Category Archives: Professional Journals

Giving Students Ownership of Learning

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Credit to Geralt from Pixabay

I always look forward to reading the new issue of Educational Leadership and the theme of this issue is ‘Giving Students Ownership of Learning’. I love that theme! It is full of relevant articles. I shouted out with delight to see Will as one of the authors in this issue. It is so appropriate to see Will’s article “Footprints in the Digital Age” in this outstanding issue. It is online and available for you to read. I’m so glad he ended up in this particular theme as he has been advocating giving students ownership of learning for some time now and continues to fight the battle, day in and day out. Will talks about the importance of self-directed learners being adept at building and sustaining networks. He gives five ideas that will help you begin to build your own personal learning network. He calls and has continued to call for this shift that requires us to foster the development of engaged learners and to rethink the roles of schools and educators. He issues this challenge: “More than ever before, students have the potential to own their own learning- and we have to help them seize that potential. We must help them learn how to identify their passions; build connections to others who share those passions; and communicate, collaorate, and work collectively with these networks. You need to forward it as a ‘must read’ to many others. Good on you, Will! Thanks for all you continue to do to make a difference in the lives of our students!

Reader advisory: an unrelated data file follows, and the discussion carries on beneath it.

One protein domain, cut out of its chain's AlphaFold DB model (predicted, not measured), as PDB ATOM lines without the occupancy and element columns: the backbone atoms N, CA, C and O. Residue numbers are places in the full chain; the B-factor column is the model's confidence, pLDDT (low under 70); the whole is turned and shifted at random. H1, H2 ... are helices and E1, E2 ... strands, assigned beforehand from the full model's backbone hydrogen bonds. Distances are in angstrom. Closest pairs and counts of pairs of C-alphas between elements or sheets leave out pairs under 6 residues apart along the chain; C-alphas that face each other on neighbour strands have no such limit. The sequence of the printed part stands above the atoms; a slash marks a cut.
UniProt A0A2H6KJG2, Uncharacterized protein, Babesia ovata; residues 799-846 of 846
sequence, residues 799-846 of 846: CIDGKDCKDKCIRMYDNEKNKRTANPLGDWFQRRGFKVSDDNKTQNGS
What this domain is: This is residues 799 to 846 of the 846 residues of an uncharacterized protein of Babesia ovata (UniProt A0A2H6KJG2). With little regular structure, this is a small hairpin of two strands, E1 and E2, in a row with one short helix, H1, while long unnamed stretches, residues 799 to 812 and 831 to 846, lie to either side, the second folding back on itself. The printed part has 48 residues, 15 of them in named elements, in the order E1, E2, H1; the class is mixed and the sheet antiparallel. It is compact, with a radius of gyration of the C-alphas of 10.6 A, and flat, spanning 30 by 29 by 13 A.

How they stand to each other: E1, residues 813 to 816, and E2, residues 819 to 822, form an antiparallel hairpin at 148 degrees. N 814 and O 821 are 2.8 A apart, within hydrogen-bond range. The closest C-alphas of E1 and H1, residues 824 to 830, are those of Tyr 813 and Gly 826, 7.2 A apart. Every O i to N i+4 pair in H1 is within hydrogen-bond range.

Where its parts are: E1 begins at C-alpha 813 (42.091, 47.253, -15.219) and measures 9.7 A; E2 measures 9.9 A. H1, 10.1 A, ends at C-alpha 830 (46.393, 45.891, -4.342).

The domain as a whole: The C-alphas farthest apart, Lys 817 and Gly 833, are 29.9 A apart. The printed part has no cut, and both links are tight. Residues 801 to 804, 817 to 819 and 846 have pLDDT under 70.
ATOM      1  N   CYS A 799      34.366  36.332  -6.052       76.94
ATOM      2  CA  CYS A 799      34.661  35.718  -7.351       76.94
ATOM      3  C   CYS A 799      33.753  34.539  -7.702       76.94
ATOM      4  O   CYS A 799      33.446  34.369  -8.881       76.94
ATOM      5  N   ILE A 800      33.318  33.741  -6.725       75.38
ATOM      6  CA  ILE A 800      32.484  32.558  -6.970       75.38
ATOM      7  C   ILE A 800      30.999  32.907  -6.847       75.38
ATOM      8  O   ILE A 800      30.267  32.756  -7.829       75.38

This issue of ‘Educational Leadership’ has lots more articles that are right on target. Get a copy and read each one!

Reshaping High Schools

The current issue (May 2008) of Educational Leadership is
terrific. The theme is “Reshaping High Schools.”

Bob Wise, former Governor of
West Virginia and the President of the Alliance for Excellent Education, kicks
it off with an article “High schools at the Tipping Point” which zeroes in on
the choice the United States faces:

“Do nothing to fix a broken high school system and watch our
competitiveness further decline, or summon the political will to demand change.”

“Put Understanding First” by Grant Wiggins and Jay McTighe
addresses the high school curriculum and how it should start with the long-term goals of schooling: meaning making and transfer of learning

This publication is packed with many other good articles. Be sure to read it!

Dare to Dream